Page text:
Posts Tagged ‘Rigs’

Contentment with radios

After considering buying a new transceiver, I have decided to stick with the rigs I have. At present, my poor voice makes all speech QSOs an effort. I enjoy WSPR as this is really a true QRP mode and it tells me a lot about propagation, without shouting!

I’ll still “window shop” and might consider a new radio transceiver next year. I get by far the most fun from my $49 10m WSPR rig and my home-brew 472kHz transverter, proving that you do not need to break the bank to have fun. I am not against those who think differently – each to his/her own.


A couple of years ago I attempted to upgrade my rig to a more ‘vase’ station type. I really like my IC7000 and have thoroughly enjoyed using it but I have also enjoyed operating from larger rigs more. There’s less need to get a PC up and running and to use that to drive the menu’s. The reason why I didn’t get a new rig last time is because a more pressing need was there, we needed a new car.

Well now I get to think about it all over again. I’ve got a figure of around £1500 in my head and thought that the TS590 might do me well. Other options would be a second hand K3 but they are rarer than hens teeth and likely to be more money and an ideal would be a new Hermes SDR, but then again that would be more like £2000+.

I found this decision quite difficult before but the issue doesn’t seem to want to go away in a hurry. New or second hand I’m not really bothered. I just want the best I can for the money. HF & 6m are a must. 2m would be great and 70cm’s as well so i can do some satellite work but I’ll happily drop the VHF for a better HF rig. The TS590 does seem like the best choice so far.

The cost of equipment

The new edition of Radcom arrived a little while ago and I had a chance to have a read through it yesterday and there was a review for the new Kenwood super rig. It certainly looked an impressive site, but what struck me the most was not the features it had but the sheer cost of the thing. It tips the scales at over £6k. The cost of my last car!

Radcom also features a section every now and again about how they are trying to attract new members and potential people into ham radio. Can I give them a little hint, start working on cheaper rigs. The evidence was even strong as I went through the pages and it showed individuals, who know doubt deservedly, won trophies and prizes for all manner of things. There wasn’t a single one in the 16-24 bracket, in fact I’m pretty sure there wasn’t a soul under 45 in there.

Can I make a suggestion?

Can we please take a look at providing cheaper gear that doesn’t need building, say a £100 rig that will get people on air. If we can produce a funcube dongle for a little more than that which seems like an amazing piece of kit, why can’t we produce a rig that is universal, cheap, useful and worth having rather than producing for the wealthy ‘person of a certain age’. That way we may be able to see talent in the younger age bracket collecting trophies.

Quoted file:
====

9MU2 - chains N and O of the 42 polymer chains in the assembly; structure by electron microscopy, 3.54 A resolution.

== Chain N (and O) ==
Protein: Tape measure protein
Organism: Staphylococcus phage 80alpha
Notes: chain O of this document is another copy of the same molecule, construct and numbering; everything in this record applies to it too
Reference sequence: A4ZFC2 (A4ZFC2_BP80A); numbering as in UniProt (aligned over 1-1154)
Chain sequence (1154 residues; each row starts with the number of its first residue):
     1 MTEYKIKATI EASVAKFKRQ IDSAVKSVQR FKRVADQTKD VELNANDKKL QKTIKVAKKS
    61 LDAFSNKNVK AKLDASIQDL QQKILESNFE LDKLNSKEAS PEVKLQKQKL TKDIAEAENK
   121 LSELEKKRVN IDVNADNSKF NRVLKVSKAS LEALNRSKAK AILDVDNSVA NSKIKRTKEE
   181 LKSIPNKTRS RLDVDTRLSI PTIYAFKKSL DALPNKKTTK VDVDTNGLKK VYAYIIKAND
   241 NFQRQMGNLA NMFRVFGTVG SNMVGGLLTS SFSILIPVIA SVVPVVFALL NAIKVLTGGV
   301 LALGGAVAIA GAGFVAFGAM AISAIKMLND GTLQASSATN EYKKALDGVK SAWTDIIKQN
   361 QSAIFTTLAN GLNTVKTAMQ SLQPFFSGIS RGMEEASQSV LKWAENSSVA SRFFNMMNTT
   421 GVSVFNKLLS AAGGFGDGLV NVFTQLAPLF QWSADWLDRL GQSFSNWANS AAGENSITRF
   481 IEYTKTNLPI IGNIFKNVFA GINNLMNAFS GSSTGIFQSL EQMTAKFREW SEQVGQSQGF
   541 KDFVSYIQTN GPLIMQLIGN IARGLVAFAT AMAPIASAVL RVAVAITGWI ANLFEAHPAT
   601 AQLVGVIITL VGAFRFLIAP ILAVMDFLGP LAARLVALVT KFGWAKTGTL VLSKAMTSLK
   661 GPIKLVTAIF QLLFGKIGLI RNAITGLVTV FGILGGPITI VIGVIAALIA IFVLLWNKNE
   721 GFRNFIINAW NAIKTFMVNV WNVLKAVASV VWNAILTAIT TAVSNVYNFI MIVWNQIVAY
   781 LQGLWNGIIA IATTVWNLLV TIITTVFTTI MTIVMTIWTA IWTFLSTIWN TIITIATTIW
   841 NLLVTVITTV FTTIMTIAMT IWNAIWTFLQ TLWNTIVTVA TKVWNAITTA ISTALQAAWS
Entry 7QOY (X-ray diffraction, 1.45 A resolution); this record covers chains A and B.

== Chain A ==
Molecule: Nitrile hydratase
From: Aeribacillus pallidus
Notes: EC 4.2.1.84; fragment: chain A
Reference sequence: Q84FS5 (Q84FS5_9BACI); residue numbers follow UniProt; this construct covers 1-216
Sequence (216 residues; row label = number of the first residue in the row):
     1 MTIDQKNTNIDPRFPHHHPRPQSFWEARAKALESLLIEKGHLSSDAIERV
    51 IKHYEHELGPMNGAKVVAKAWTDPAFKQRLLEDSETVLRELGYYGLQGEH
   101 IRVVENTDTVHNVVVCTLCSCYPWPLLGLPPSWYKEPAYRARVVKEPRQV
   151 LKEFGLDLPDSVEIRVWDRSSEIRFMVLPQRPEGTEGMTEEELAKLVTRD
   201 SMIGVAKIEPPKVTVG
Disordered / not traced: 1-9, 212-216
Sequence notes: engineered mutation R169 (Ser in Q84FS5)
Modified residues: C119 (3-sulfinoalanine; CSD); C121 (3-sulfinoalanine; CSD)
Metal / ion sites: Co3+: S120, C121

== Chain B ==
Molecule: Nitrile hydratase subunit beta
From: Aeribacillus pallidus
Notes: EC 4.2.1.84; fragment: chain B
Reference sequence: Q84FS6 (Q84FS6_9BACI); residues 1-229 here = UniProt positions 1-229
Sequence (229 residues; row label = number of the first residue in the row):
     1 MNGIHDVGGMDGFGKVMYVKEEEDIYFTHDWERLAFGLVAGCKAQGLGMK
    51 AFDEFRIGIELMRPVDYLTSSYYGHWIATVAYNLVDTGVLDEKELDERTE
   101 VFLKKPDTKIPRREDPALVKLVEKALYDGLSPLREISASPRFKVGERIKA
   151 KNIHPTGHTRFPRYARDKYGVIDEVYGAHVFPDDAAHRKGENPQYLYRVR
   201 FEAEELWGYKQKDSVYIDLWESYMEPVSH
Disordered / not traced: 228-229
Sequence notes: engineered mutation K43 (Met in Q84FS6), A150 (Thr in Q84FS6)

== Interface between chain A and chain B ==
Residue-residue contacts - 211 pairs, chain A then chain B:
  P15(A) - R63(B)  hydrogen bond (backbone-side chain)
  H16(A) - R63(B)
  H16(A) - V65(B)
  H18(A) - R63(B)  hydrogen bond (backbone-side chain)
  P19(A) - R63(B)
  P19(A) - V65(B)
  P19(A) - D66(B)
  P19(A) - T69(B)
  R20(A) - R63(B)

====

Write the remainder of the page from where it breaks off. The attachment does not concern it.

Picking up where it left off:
If you’re looking for a volunteer to project manage it then just ask. If you’re looking for a technical whizzkid then you’d better look elsewhere ;-)

Hamcation 2013 and QRP

One of my favorite events is the Orlando Hamcation. This year I didn’t really have a “get list” so could enjoy more time with fellow QRP ops. Our Central FL QRP Group regular Jim Diggs K4AHO helped us get a QRP Forum and Jim Stafford W4QO came in from Georgia to help bring a good session about working DXCC with QRP. Wow! Jim also did a lot of recruiting of QRP ops as he manned the QRP ARCI booth and allowed us to hang out and assist. We had quite a good turnout of QRP Ops from FL and all over the US and a few overseas members too!


W4QOatHamcation2013QRPForum CFLQRPHamcation2013 Crowd at Hamcation 2013 QRPARCI booth Hamcation2013demoN4KGL  Carl AA2JZ brought some of his homebrew masterpieces and along with some QRP rigs W4QO displayed we got a lot if interests and questions on what was in the Altoids tins.

After the QRP Forum, Greg N4KGL gave us a demo of his Alex Loop and KX-3 at a nearby picnic table. The weather and bands were both cooperative and we were all impressed with the way the antenna and rig set up and operated!

Thanks to all who joined in the fun. Check out our Central FL QRP Group blog for details on our outings.

Tecsun PL-360

Tecsun PL-360

The only item of radio equipment in my Christmas stocking this year was a Tecsun PL-360 FM/MW/SW DSP receiver. These smartly-styled radios in black or silver are widely available on eBay for less than £30 including postage from China. The radio looks and feels a much better quality item than you might expect at that price.

The PL-360 covers medium wave, Band 2 FM (with stereo decoder) and 13 short wave bands from 2300 to 21950 kHz. Unlike most cheap short wave radios that have a frequency counter displaying the frequency of an analogue VFO, the Tecsun PL-360 is a true digital radio having a fully synthesized PLL VFO.

The Tecsun is also a digital radio in that it is DSP based not the usual superhet. The benefits are immediately apparent when you listen to the radio – it has that clear, open sound characteristic of DSP receivers. The internal speaker does not deliver much bass but you really hear the difference, especially listening to FM stereo, when using earphones, of which a Walkman-style pair are included.